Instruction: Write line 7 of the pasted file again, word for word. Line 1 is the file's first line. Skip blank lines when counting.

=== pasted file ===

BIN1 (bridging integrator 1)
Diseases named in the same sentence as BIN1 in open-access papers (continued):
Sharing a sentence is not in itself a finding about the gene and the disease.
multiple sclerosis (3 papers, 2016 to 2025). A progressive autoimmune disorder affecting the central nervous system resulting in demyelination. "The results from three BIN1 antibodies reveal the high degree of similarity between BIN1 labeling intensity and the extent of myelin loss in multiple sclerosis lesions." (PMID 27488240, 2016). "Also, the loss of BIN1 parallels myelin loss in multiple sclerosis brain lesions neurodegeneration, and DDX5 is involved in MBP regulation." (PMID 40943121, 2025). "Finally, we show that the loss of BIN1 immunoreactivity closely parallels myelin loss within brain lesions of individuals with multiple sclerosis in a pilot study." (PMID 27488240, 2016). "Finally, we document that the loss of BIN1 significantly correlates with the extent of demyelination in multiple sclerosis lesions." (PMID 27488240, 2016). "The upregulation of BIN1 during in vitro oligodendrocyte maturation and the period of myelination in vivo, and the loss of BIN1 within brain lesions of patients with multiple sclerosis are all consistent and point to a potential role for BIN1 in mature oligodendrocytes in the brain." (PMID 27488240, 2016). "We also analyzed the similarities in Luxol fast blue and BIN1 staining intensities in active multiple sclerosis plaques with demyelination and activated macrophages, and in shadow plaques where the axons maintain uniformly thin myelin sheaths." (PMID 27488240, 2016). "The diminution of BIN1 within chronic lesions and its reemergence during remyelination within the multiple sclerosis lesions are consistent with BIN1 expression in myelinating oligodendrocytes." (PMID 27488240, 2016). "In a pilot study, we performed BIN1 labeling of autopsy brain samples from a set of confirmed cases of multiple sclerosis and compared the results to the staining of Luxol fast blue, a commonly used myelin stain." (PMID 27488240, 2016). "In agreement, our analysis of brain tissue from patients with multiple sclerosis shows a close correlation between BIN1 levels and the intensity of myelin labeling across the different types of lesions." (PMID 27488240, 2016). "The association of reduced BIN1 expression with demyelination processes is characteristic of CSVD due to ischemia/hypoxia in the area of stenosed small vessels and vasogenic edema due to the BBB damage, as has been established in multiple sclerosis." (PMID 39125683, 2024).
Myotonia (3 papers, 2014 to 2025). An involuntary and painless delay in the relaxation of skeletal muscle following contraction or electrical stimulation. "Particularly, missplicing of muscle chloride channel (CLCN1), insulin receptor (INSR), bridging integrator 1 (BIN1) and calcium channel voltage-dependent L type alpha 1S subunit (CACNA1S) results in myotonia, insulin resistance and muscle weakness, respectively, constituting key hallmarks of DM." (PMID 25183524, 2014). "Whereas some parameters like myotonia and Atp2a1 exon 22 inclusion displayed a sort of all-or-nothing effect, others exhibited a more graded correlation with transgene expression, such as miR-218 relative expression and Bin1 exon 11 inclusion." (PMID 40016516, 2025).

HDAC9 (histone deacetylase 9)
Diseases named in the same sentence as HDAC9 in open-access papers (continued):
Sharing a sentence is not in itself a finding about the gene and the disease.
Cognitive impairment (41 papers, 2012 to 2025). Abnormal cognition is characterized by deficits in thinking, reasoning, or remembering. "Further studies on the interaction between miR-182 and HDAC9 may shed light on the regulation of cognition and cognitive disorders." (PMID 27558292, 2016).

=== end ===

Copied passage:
Diseases named in the same sentence as HDAC9 in open-access papers (continued):